Everyone can relate to that one time in elementary school when either they or a friend were picked last for the kickball team, or not even picked at all. However, it’s how you bounce back that matters.
CSU rugby player Ben Pinkleman did not give up his dream of playing on the national level after falling one spot short of the USA junior team two years ago.
With a recommendation and a second opportunity, Pinkleman was one of 24 men chosen to play on the USA junior U20 Eagles team this spring. The team traveled to Hong Kong, China, where it competed against eight other teams all across the world.
“The experience was incredible, and at the same time, pretty difficult,” Pinkleman said. “The first week we were in Hong Kong was pretty hard on the body with intense practices and games, but I would not change a thing about this experience.”
Pinkleman went through three separate camps before he was chosen amongst 120 applicants. After one camp on the east and west coast broken up into 60 players each, players then went three more stages before a list is announced. The tryout numbers go from 60 to 40 to 30 to 26.
“I was pretty disappointed when I did not make it the first year,” Pinkleman said. “Even though I kind of knew I was going to make it this year, when I got the email saying I actually had, it was pretty surreal.”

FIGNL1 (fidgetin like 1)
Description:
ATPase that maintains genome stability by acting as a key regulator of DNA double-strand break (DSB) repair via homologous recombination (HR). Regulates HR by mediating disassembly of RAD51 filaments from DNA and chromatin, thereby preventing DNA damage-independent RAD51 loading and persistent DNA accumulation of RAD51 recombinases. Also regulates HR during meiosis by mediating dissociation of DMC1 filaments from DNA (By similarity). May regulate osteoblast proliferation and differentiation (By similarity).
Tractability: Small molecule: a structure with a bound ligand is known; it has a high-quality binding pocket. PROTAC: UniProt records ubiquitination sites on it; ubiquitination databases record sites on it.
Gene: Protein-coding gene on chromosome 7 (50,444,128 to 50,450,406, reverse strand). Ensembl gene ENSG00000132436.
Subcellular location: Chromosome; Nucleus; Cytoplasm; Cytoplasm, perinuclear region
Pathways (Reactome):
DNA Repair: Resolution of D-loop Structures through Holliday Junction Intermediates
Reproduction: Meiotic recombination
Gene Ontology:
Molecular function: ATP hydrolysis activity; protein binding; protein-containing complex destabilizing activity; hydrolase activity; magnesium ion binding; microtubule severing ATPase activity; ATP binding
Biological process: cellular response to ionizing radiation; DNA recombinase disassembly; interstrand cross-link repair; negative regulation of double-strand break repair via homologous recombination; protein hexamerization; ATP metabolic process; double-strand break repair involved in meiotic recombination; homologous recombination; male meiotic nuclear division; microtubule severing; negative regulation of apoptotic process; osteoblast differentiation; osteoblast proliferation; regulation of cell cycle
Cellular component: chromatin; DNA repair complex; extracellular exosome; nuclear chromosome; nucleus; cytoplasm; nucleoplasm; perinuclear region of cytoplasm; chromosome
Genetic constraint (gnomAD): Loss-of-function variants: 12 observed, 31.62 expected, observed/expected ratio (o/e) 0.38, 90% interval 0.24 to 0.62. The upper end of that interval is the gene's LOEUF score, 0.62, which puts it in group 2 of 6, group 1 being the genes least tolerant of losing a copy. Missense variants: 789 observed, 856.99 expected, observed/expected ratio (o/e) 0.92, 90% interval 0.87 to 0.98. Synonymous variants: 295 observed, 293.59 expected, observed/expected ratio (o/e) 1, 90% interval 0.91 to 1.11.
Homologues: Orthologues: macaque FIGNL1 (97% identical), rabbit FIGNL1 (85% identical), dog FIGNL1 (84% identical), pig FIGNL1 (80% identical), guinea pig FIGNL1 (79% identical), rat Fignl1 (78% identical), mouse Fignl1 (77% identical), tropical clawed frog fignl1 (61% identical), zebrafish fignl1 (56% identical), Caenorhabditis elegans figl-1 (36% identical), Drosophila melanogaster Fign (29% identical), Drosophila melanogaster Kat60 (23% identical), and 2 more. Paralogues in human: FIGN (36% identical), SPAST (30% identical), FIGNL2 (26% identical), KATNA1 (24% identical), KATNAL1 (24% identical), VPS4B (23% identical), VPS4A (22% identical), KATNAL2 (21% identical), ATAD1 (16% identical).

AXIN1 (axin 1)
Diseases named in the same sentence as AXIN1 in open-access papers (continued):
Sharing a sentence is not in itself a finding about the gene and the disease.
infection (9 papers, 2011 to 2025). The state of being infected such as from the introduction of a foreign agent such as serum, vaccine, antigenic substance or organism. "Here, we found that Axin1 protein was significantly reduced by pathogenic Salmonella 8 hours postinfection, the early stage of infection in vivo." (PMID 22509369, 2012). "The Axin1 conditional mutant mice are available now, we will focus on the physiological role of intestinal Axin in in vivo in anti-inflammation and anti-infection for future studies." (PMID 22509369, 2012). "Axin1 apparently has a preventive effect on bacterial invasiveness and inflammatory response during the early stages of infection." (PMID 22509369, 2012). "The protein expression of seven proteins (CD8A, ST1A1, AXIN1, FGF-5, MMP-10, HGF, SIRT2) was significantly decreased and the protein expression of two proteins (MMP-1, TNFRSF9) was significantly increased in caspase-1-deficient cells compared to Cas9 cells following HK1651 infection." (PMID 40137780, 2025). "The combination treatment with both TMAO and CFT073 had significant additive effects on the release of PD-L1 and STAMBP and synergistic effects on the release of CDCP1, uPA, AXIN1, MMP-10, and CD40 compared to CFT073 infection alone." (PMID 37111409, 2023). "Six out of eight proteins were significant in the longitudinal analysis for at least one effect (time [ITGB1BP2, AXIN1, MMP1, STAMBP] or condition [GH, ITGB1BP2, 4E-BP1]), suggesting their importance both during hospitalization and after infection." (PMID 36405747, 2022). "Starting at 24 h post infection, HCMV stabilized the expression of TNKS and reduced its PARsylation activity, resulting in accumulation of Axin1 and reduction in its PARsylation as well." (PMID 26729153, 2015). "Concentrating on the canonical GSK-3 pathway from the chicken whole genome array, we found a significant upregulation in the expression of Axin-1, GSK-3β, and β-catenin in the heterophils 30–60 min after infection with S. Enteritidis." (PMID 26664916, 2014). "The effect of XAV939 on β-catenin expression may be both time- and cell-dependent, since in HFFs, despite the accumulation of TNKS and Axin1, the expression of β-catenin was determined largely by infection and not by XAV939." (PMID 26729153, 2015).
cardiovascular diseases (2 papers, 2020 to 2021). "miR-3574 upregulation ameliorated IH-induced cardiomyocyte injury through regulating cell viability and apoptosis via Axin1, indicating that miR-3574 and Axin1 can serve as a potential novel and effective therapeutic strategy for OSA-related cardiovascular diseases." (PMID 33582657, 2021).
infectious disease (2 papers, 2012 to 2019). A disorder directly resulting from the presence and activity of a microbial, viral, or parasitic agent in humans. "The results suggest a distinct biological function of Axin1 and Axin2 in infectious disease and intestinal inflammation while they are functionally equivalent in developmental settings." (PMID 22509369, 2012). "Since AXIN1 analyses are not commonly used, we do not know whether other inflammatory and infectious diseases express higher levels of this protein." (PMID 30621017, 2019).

With the opportunity to compete overseas this spring, Pinkleman’s parents stood by him and encouraged him to take a semester off from CSU and follow his life-long dreams of playing on the national level. As a result of the semester off, Pinkleman has been asked to try out for the Eagles National team in June.
Pinkleman first picked up the rugby ball his freshman year of high school at Cherry Creek, and it has stuck ever since. With a passion growing each minute of every game, he realized in his senior year of high school that he wanted to not only play at the college level, but he wanted to take it to the professional level one day on the European league.
“If I make the Eagles men’s national team, I will be playing Scottland and I just want to keep playing on that track,” Pinkleman said. “I will play for CSU next year. But once I am done and graduated college, I will hopefully have a professional contract in Europe.”
For an insight on how competitive the European league is, there are only 20 U.S. players currently playing overseas and a smaller percentage of athletes that are solely U.S. citizens.
With the experience of play on the national level, Pinkleman has been a role model for the CSU rugby team as well as mentor for those teammates that wish to some day play on the same level that he has over the last year.
“I would say that Ben has been a pretty above par player since I first met him. And from there, you could see he was above the rest,” said CSU Rugby President Chris Hooyman. “Now seeing him in college play and on the national level, he only adds to this program with all the experience he has gotten. He will only help us grow as a team come next season.”
Collegian Assistant Sports Editor Haleigh Hamblin can be reached at firstname.lastname@example.org and on Twitter @haleighhamblin.